|Line Mar tinplate friction truck from Japan. Was this a|
giveaway premium for Pepco?
Case in point: I recently picked up a curious item that I can find no information about. But that doesn't mean I can't make some deductions based on what I do know.
The item is a small Japanese tinplate toy truck made by Line Mar (at left - click on images to enlarge). But there's something unusual about it. The truck is marked "Potomac Electrical Power Company." Most of the Japanese toy cars of the period I've run across have generic names: "Taxi" instead of "Yellow Cab;" "Ambulance" instead of "Mercy Hospital;" "Police," instead of "Chicago Police Dept."
There's no mystery about that. Generic names makes the toys universal. A Chicago police car might have limited appeal outside of Illinois. A generic black and white car works everywhere.
So why this very specific name instead of just "Power Company?" The Potomac Electric Power Company (Pepco) was moderate-sized regional Washington DC-based power company in the late 1950's. It wasn't a familiar name nationally. I think this truck was something made for Pepco to be used for promotional giveaways. Possibly it could have been given out when Pepco representatives talked with school children about electric safety (they did such things back in the day).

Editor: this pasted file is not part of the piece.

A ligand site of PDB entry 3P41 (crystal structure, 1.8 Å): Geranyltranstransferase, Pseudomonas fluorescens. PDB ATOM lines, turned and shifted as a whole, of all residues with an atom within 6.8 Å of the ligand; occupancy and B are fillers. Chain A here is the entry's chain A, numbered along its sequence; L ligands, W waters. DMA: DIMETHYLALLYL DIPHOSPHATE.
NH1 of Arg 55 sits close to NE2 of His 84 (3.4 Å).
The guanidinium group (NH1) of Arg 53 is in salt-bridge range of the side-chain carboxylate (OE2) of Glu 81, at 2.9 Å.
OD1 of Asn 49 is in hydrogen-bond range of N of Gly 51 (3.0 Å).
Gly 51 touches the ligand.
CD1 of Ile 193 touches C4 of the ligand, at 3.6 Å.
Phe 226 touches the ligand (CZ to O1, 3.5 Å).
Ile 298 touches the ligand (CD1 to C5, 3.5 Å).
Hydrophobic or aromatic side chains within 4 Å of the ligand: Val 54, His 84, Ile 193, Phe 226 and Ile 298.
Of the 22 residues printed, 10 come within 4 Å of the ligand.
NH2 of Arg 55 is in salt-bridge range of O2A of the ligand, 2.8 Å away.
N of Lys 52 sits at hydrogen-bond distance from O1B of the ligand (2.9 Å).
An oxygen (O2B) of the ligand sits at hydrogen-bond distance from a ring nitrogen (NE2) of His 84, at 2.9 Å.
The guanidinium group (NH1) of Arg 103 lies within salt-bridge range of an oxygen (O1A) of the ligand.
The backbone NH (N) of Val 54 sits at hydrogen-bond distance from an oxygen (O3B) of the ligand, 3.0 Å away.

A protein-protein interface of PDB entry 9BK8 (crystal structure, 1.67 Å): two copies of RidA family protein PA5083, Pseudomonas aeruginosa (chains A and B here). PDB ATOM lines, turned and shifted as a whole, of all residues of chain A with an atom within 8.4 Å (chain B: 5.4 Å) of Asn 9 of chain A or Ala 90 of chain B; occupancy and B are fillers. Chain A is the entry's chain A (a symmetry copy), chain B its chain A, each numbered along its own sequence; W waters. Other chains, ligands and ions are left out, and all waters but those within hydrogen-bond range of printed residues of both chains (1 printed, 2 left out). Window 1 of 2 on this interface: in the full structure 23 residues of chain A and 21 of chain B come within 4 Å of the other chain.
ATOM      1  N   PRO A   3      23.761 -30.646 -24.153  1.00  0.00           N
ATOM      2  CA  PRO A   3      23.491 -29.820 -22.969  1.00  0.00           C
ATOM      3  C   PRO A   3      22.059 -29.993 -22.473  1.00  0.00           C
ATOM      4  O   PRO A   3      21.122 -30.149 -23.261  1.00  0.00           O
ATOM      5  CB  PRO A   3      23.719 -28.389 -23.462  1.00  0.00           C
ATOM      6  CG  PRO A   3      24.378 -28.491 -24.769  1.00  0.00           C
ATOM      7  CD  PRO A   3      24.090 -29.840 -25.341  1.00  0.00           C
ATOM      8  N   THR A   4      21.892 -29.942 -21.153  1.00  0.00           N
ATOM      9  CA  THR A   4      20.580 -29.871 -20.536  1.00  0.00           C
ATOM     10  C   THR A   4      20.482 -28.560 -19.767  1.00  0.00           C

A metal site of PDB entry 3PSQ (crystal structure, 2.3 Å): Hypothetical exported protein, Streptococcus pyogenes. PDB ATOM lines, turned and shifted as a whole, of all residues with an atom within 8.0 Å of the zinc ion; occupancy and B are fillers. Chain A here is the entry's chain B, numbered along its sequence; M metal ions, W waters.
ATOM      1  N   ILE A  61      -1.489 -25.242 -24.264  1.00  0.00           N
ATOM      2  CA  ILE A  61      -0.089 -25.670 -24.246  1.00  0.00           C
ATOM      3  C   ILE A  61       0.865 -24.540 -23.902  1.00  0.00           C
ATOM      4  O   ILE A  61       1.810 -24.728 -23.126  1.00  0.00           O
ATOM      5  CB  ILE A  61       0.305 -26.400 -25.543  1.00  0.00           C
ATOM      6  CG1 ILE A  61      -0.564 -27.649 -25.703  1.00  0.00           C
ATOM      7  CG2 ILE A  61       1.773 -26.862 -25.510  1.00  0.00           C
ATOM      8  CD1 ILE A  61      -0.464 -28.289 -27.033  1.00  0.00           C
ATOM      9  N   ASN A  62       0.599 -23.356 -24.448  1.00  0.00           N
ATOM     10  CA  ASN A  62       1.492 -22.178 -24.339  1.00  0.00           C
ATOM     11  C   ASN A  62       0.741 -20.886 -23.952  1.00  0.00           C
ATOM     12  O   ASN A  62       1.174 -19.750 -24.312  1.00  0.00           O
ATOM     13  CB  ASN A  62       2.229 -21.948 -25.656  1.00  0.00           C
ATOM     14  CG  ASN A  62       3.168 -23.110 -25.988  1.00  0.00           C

I do know that Line Mar was the Japanese subsidiary of Louis Marx & Co., a major US toymaker. Marx specialized in inexpensive toys, and Line Mar even more so. It seems possible to me that Marx was contacted by Pepco to come up with an inexpensive toy they could use, and it was passed on to Line Mar (or perhaps Line Mar/Marx approached Pepco).
|Another Line Mar vehicle, this one marked |
Central Coal and Coke Co.
Considering both vehicles together, it seems even more likely that Line Mar branded toys for private companies.
If I could find either model with different company names, that would help confirm this assumption. Perhaps there's a ConEd or PG&E version of this truck floating around out there.
I try to be cautious. A lot of misinformation about items get spread because of faulty deductions. I feel pretty confident about this one, though.